One significant impact of starting a business in an unregulated marketplace is that the industry is often viewed with much concern by the key players in the business community. For example, our business and other exchanges in the industry have experienced ongoing difficulties in securing business accounts with financial institutions. This has been especially difficult in the United Kingdom as the majority of banks have struggled to adapt to growing consumer and business interest in Bitcoin.


Creating Valuable Resources

Earlier this year, we launched a brand-new website,

Having been operating in the crypto industry for a number of years, we have witnessed first-hand regulation come and go. Talks regarding regulation are happening daily and changing overnight so it can be hard to keep up, but at the moment, there is no uniform approach towards the regulation of Bitcoin, and its legality is decided on a country-by-country basis. However, as authorities around the world gain more experience and knowledge and ultimately grow more comfortable with Bitcoin and the cryptocurrency industry in general, it is likely that we will see certain minimum levels of regulation come into place in the vast majority of countries.

We created as an easy way to help find and understand the laws and regulations surrounding Bitcoin from different countries around the world and to help clarify Bitcoin regulations in response to growing public interest on the subject. The site comes as part of our drive to help better educate the public on the crypto industry, which we hope will drive global adoption and acceptance.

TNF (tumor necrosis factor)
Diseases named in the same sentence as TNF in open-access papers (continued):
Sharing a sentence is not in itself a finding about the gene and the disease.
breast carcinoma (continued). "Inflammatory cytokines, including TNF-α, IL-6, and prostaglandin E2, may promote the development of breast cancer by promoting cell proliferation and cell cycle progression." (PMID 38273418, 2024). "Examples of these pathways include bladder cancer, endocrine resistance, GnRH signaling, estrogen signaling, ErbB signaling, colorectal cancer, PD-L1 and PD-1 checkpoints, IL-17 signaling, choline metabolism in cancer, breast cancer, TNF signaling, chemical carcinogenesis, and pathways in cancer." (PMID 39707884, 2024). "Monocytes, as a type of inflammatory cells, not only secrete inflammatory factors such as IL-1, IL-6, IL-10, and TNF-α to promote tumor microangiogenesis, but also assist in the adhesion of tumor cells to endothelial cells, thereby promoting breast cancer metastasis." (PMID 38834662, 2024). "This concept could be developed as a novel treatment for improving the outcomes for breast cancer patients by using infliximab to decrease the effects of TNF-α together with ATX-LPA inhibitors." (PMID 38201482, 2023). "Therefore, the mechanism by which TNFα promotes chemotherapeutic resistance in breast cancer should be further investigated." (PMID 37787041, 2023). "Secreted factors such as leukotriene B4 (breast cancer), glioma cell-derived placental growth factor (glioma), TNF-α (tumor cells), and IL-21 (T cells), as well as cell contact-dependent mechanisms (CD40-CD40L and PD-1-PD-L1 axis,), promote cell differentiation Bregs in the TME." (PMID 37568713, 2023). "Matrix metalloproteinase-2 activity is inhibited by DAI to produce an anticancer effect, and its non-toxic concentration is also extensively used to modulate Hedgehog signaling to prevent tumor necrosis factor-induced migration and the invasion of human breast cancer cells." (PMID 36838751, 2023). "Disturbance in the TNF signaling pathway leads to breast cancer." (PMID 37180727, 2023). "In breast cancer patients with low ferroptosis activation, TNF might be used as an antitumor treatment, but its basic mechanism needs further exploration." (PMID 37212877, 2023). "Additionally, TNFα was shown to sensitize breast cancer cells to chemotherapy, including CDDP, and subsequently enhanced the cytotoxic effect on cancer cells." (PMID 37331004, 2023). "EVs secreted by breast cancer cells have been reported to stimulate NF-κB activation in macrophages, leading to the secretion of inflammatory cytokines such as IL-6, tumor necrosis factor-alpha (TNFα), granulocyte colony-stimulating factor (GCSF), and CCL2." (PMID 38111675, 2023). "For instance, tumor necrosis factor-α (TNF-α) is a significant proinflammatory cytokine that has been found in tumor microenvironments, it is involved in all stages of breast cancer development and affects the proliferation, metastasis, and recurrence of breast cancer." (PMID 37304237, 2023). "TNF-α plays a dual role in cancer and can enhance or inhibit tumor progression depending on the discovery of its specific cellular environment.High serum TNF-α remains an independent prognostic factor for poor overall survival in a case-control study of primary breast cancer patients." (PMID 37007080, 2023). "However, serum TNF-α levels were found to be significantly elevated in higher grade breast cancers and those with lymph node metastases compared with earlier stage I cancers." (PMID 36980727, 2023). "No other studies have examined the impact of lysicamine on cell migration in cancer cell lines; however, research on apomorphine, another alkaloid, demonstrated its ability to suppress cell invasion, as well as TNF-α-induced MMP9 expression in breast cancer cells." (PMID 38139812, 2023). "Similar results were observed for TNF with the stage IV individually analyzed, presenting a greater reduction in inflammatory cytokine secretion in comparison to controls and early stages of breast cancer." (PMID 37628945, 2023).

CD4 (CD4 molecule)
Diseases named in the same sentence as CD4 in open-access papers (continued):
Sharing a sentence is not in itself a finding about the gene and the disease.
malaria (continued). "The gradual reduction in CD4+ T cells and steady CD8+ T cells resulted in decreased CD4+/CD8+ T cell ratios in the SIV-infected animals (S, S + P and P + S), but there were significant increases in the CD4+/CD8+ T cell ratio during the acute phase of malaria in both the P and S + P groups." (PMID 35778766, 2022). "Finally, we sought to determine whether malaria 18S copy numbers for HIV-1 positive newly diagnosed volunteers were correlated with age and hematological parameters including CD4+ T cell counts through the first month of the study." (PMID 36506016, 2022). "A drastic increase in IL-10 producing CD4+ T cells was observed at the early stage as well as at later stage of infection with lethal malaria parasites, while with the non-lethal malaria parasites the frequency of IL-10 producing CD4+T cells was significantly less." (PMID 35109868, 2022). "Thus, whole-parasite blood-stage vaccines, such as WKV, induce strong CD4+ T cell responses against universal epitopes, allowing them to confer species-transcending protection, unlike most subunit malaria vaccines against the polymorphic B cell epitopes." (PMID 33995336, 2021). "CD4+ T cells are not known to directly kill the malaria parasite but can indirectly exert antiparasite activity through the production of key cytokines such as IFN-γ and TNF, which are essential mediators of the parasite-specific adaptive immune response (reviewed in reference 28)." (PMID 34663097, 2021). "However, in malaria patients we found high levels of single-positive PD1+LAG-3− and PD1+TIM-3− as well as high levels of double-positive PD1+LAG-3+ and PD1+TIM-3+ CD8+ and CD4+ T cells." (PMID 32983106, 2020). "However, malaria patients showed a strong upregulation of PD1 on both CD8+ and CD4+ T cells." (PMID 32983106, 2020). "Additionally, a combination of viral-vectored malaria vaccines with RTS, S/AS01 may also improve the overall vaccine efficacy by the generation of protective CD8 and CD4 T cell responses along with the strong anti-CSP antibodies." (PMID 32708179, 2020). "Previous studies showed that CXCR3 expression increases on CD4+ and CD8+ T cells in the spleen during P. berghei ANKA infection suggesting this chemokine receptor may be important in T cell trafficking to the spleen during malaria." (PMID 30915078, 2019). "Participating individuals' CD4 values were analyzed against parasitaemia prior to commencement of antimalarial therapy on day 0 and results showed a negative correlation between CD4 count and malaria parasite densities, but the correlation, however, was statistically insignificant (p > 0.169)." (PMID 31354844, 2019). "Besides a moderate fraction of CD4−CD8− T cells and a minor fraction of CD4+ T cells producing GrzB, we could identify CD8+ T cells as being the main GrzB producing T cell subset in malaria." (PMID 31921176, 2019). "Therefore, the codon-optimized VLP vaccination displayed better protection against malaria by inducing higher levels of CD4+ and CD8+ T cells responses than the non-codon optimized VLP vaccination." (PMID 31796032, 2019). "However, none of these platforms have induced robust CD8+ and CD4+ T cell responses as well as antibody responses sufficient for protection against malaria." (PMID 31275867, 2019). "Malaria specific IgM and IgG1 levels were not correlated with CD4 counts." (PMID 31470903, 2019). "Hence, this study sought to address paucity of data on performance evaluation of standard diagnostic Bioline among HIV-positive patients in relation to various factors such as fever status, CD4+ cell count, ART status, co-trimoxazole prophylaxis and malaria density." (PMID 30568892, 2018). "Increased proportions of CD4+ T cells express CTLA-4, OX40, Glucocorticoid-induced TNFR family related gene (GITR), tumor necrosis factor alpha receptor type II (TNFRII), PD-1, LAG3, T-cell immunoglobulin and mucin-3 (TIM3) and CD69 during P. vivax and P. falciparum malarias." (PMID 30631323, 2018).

Effects On The Business

Although welcoming government/financial supervision and incorporating regulatory practices from the start has been hugely positive and beneficial to our business, it has meant that we have faced additional overheads (both financially and operationally) than new companies in regulated industries. These overheads were especially challenging to deal with when we were in the startup phase and operating on a shoestring budget. This is simply a situation we have had to deal with and give priority, with the understanding that earlier comprise will bring future benefits to the business.

As a result of continual banking restrictions, our business has had to seek alternative arrangements which includes banking in Europe rather than the UK. Despite the complications this has caused operationally, we have been able to develop solid relationships with financial institutions in other countries – something that is very advantageous to our business as it continues to grow and expand on a global scale.

Overall, as a former Startup in an unregulated marketplace, our experiences have been broad and full of opportunity. We have used the lack of regulation to our business’s advantage, embracing it where we can in multiple ways, from introducing and refining compliance policies to launching a regulatory website to help consumers and businesses. This has helped us to position ourselves as innovators operating at the forefront of the industry, ready for if and when cryptocurrency regulation is introduced.

Leave A Reply

Your email address will not be published.